Tom Leue, a businessman living in Ashfield, Massachusetts, has invented what he calls “yellow heat.” It can allow conversion of oil-burning boilers to run on recycled vegetable oil, which Leue calls “yellow grease.” Since the vegetable oil is from plants raised as crops, burning it can come very close to being carbon-neutral, with the only fossil fuels involved being those used to grow and transport the crop and to provide electric power to the boiler. Since the oil has already been used for its intended purpose, his system is rated as being nearly carbon-neutral by the EPA.
Leue’s invention, however, goes a bit beyond being potentially carbon-neutral in some important ways. First, it is almost exquisitely simple to convert most conventional oil burners to use it. Second, it is almost exquisitely simple to convert used vegetable oil to be used as fuel. Finally, it uses oil so inexpensive that it can be very cost-effective.
What Leue invented is a variation on the Babington principle. Instead of oil being run though a nozzle, it is allowed to drip onto a ball with a slightly pitted surface and blown into a mist by a jet of air. This means that there is virtually no restriction on the type of oil used, as long as it has the correct chemical characteristics. Fuel oil could be used and would work fine, if the user is willing to put up with the environmental and economic costs involved. But, so would the dark, overworked oil in the bottom of an overworked fryer at the end of the day.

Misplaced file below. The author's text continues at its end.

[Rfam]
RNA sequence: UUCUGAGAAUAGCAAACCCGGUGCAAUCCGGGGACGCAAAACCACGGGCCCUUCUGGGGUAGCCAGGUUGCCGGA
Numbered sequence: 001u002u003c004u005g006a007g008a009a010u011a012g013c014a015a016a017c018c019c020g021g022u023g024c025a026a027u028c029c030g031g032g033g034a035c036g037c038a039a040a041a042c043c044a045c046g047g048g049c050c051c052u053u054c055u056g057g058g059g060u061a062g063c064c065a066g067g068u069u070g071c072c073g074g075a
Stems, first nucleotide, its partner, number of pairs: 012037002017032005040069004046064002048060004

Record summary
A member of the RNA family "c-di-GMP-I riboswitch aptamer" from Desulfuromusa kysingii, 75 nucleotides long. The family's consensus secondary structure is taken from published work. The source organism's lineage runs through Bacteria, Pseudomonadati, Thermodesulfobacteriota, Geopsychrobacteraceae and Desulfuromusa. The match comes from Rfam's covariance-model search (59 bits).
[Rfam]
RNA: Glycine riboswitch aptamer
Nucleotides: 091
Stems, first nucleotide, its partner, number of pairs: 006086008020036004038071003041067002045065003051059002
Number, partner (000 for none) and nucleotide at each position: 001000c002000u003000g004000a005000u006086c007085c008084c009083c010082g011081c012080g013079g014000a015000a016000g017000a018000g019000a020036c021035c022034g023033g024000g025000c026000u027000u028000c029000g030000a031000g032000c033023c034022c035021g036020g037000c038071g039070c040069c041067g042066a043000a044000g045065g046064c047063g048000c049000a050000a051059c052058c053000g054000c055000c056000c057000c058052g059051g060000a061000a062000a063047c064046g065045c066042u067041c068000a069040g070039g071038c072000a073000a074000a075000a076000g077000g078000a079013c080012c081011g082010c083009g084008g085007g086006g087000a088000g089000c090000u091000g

Preparing vegetable oil for use as fuel has historically been done in two ways. It could be filtered to remove all unwanted materials, from pieces of breading to tiny particulates, and then fed into a specially adapted burner or engine. On the other hand, it could be converted into a substance more like diesel or home heating oil through a chemical process using other feedstocks in addition to vegetable oil and producing chemical wastes, for use in a conventional engine.
Yellow heat allows use of rather dirty fuel, filtered to eliminate French fries and bits of tempura. It need not be otherwise altered, because the system with the ball and air jet is very hard, or even impossible, to clog.
Yellow heat is pretty much ideal for certain kinds of restaurants, where vegetable oil us widely used for frying. At the end of the day, such a restaurant is very likely to have a fair amount of used oil to get rid of. A dealer in waste oil might pick up such waste oil and actually pay for it, but not much. Leue said the price of such oil is generally less than 30¢ per gallon. Instead of the meager amount of money, the owner of the restaurant can use the scrap oil to replace expensive fuel oil.
Leue has a program under which oil is collected from restaurants, filtered, and sold to customers. He has guaranteed that the price will be at least $1 per gallon below that of home heating oil. The program operates for customers in the Ashfield, MA area only and has limited availability, however.
There are other advantages in using vegetable oil as fuel. One of these is its relative lack of danger in the case of a spill. Used vegetable oil is a biological product, and in some parts of the world can be sold for human consumption. Leue said, “It might attract mice, but that is not an environmental danger.” By contrast, if home heating oil is spilled, it needs to be cleaned up, and that can cost a lot of money.
Tom Leue can be reached at (413) 628-4533 or email@example.com. The Yellow Heat website is www.yellowheat.com.